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Blue Or Green?

Blue or Green is a guest post from Galen Pearl who I’m so happy to welcome again on Everyday Gyaan.

Galen Pearl writes 10 Steps To Finding Your Happy Place (And Staying There). Her posts are honest, insightful and wise. Galen is a deeply reflective and spiritual person. Retired from teaching law, she leads retreats and classes based on her program to develop habits for a joyful spirit. To follow her blog, sign up for updates here.

When I was a girl, I noticed that occasionally, I would disagree with someone about whether something was blue or green. It didn’t seem to be an issue with other colors, only those two. And in each instance, I was sure the color was blue and the other person was just as sure it was green.

 English: green-blue eyes


My initial assessment of these arguments was that these other people had not learned their colors properly in kindergarten. I couldn’t believe that they identified as green what was so clearly blue.

Then one day another explanation appeared, first as a random thought flitting through my mind, but then taking hold of my imagination and expanding like a supernova.

What if the difference in our color labels wasn’t caused by faulty early learning? What if, instead, the difference originated in what our eyes saw? What if color wasn’t an objective quality of the object, but rather a subjective quality of our individual “seeing” mechanisms?

I made a quantum leap to the idea that our reality is shaped by our perception of it, that we actively participate in creating the reality that we think we are objectively perceiving.

Ho hum, everybody knows that now. But at the time, I thought I was the only person who had ever had this idea. It was my first epiphany and I knew I was onto something big!

Sometimes, when I catch myself locked into opposing positions with someone, I think back to my color arguments. It is possible that we are arguing about something based on our individual perceptions of reality? If so, then there really isn’t an objective answer, and thus there are no grounds for argument. Can’t we simply respectfully agree to disagree?

Not long ago I read on various blogs several thought-provoking posts about whether online relationships are “real” friendships, including Corinne’s excellent post about several bloggers who acted in concert to help another blogger in need.

The need was real, and the caring outreach was real. True, these people never met face to face. So is the friendship real? If it is real to the people involved, then who am I to say it isn’t?

When I was a girl, I and several of my friends had pen pals, kids who lived in places far away, often in another country, with whom we corresponded in letters we wrote by hand on real paper, and sent through what is now called snail mail. We waited weeks rather than moments for a response. It was the dark ages of communication. Even so, I know some of us considered our pen pals to be real friends. I don’t recall anyone questioning that. But in today’s cyber world of virtual reality, where things are often not what they seem to be, perhaps we’ve grown more jaded, or more suspicious.

Perhaps the differing views on this question of real friendships that exist primarily or exclusively online have little to do with the existence of an objective answer and much more to do with individual views about our online interactions.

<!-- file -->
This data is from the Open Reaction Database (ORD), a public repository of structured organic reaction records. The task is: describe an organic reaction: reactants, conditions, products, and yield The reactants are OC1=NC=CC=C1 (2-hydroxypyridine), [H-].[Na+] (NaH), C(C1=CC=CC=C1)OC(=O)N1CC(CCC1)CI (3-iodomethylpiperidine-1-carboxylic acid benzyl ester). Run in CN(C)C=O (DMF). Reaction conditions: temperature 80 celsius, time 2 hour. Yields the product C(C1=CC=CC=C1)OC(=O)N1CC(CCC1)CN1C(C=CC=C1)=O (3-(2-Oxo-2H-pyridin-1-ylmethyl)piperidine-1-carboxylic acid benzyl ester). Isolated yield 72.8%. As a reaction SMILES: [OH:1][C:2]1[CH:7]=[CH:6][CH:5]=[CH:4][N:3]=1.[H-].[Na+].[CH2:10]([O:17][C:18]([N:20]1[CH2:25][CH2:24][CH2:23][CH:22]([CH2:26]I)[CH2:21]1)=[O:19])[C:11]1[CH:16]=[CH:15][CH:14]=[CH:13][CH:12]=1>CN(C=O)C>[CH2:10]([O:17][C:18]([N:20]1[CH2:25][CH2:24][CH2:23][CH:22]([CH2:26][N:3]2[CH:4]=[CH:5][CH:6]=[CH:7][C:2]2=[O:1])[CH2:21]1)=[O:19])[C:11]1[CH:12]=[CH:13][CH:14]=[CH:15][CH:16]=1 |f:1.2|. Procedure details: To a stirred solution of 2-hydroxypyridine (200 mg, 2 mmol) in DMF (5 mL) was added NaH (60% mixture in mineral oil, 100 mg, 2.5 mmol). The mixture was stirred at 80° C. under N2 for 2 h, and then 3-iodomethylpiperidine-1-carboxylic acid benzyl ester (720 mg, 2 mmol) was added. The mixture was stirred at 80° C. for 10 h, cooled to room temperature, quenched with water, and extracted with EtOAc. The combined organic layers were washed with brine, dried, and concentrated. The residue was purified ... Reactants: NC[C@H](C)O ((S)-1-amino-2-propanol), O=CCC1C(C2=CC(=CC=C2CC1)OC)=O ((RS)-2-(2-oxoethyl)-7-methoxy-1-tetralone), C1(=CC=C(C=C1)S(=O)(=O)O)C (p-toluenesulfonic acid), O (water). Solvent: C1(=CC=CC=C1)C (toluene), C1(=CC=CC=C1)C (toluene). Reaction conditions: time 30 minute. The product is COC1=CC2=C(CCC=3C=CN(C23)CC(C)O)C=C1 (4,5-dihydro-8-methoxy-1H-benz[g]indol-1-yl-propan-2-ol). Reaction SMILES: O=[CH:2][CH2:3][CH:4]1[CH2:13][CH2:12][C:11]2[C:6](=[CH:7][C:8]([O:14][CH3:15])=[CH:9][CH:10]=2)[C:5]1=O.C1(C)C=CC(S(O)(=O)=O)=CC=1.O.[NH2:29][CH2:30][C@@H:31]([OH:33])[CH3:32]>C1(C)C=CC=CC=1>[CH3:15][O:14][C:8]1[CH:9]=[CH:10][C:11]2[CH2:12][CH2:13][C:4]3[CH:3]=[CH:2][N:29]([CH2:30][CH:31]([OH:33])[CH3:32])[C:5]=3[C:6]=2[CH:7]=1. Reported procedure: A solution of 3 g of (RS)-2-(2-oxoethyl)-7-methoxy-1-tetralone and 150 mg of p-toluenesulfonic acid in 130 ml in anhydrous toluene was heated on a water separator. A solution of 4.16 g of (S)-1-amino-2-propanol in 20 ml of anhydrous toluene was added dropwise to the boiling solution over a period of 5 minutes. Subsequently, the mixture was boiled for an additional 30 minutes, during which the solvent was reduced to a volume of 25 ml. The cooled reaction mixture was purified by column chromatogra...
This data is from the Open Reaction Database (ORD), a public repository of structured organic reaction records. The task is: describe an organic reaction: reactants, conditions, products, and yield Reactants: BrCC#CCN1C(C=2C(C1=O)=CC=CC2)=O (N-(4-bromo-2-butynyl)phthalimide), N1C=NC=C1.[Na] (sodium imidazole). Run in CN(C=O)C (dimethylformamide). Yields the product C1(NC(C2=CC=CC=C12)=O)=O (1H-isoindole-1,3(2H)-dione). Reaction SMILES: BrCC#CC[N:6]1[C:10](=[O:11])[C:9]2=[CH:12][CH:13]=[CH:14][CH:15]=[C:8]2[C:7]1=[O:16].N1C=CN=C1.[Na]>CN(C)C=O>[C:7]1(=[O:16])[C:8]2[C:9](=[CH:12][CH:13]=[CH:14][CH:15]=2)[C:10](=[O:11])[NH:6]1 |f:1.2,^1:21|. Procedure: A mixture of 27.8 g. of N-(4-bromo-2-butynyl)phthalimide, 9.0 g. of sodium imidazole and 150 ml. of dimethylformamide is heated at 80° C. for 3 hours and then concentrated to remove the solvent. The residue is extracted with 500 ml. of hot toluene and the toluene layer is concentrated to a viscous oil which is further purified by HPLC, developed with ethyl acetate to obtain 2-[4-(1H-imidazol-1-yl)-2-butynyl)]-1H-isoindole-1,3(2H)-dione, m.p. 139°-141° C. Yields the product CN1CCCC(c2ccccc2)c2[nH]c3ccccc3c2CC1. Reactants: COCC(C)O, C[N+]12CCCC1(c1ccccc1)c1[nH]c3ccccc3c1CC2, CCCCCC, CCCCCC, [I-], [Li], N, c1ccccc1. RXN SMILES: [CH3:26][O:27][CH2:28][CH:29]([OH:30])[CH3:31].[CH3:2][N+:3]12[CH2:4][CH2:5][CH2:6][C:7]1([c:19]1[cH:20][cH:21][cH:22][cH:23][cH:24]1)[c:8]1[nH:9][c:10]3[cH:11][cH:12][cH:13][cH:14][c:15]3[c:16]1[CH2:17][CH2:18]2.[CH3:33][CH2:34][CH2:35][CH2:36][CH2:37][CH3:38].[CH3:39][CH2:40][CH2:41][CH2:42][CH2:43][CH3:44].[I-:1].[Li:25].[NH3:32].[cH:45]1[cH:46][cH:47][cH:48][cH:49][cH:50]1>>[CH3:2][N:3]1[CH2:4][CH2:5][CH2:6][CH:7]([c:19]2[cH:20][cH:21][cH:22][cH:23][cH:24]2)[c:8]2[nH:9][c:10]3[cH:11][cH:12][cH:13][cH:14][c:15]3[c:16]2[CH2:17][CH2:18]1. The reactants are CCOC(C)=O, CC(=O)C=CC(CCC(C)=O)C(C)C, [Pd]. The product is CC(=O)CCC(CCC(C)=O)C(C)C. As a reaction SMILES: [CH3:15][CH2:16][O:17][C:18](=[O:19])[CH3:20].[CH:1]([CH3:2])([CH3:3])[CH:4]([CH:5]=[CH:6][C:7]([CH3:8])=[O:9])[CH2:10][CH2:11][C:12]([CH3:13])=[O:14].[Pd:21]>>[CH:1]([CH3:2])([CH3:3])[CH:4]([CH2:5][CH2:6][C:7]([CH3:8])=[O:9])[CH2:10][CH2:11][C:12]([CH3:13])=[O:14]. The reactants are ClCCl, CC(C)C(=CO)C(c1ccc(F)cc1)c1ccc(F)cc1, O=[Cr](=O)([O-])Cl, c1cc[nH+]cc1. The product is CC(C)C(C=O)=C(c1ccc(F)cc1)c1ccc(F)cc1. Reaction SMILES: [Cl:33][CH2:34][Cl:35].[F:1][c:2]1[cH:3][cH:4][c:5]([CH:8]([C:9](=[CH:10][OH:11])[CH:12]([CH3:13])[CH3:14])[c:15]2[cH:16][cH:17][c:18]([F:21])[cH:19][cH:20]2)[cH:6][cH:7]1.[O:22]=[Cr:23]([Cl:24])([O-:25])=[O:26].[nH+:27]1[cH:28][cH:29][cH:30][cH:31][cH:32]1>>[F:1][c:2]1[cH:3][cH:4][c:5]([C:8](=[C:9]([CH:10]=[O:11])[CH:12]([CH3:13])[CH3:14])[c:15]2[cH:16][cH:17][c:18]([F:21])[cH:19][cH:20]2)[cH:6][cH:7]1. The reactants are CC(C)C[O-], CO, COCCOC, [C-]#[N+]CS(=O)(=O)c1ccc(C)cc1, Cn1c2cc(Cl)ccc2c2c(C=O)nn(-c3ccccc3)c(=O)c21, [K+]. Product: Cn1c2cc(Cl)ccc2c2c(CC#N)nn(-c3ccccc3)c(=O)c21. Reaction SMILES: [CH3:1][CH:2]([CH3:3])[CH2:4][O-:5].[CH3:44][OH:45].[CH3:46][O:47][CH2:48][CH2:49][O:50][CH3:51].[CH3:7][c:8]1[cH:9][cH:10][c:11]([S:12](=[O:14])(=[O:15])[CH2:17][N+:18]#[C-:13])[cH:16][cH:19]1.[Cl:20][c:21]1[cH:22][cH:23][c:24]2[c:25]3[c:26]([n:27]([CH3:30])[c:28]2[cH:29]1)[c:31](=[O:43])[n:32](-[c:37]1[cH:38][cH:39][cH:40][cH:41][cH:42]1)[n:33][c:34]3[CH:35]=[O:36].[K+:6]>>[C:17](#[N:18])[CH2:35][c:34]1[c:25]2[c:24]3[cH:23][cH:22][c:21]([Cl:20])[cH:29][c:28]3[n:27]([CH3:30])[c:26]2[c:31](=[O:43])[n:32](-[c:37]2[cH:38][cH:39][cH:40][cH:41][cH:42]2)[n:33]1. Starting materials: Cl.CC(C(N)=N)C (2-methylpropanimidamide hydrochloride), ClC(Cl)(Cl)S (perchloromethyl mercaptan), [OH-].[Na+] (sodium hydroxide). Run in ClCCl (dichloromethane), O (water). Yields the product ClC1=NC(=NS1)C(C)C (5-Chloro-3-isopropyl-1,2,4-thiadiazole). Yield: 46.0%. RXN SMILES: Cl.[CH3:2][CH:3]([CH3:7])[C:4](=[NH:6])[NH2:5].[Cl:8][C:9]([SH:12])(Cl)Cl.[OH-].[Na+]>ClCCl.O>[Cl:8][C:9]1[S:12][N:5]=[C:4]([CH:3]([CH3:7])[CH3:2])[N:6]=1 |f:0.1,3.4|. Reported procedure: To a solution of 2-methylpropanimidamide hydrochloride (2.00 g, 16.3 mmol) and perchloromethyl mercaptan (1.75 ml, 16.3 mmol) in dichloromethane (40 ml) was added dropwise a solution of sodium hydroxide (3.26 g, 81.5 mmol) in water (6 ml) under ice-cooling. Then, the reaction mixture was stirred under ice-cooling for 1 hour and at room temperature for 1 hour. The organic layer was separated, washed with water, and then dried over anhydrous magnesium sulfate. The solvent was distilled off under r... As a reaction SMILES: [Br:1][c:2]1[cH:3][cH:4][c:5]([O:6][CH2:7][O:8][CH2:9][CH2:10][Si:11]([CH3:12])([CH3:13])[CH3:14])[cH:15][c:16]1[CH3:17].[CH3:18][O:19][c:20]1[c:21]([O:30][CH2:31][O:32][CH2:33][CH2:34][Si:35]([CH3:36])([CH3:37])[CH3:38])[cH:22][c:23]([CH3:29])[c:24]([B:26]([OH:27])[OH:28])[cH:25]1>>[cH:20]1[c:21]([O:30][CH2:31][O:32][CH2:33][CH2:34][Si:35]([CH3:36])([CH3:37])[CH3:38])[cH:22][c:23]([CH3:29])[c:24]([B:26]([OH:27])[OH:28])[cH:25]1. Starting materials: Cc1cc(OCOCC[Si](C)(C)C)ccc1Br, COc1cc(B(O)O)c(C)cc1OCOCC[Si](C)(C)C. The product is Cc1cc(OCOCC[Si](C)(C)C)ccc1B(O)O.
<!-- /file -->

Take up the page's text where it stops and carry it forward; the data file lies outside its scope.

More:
Blue or green? Depends on whose eyes are looking.

We don’t see things as they are. We see them as we are. –Anais Nin

~ Galen Pearl

Visit Galen here.




  1. femmefrugality femmefrugality July 14, 2012

    I had the same thought as a child.  I, too, thought I was incredibly original.  :p  I love how you’ve tied it into our relationships, though.  It gives me something to think about as I go forward with others today.

  2. Deone Higgs Deone Higgs July 11, 2012

    A great post about our perspective and perceptions here, Galen. It is so incredibly true that ‘our reality is shaped by our perceptions of it.’ This has been an ongoing realization for me lately. I have reached the place where I now am able to see how my own perceptions were holding me back in many areas of my life. I also realize that in order for me to change any area of my life, I had to begin perceiving everything I was ever exposed to, differently. By changing the way I perceive and react to different situations, I have begun offering myself not only a better chance at living a more fulfilling life, but also, expecting more of myself, as well. It has also allowed me to better accept other’s perspectives that are different from my own, because in doing so, I potentially gain a new way of seeing things that I normally would have missed before. Thank you for sharing your great insights. I loved the assessment you used to drive this point home, as well. 🙂 

  3. patriciawisdom patriciawisdom July 11, 2012

    Another excellent Galen Pearl to enjoy – Thank you
    I just wrote about a professional writer who was feeling like life after 70 was a gift of time and one of her favorite parts of her life was her daily email conversations with her online friends.  Some were school chums and some were work friends post retirement and then her discovered family connections.
    I do not think we need to rub the fur off the rabbit these days to make so fairly good connections; then again we need to be more careful on some scores too….trust is important too….intuition….hope….honesty.
    Thanks for sharing your good insights and outs

  4. Vishnu's Virtues Vishnu's Virtues July 10, 2012

    hey Galen – interesting point on perspective and perception. (especially in my previous profession where I argued my perception of events and circumstances:)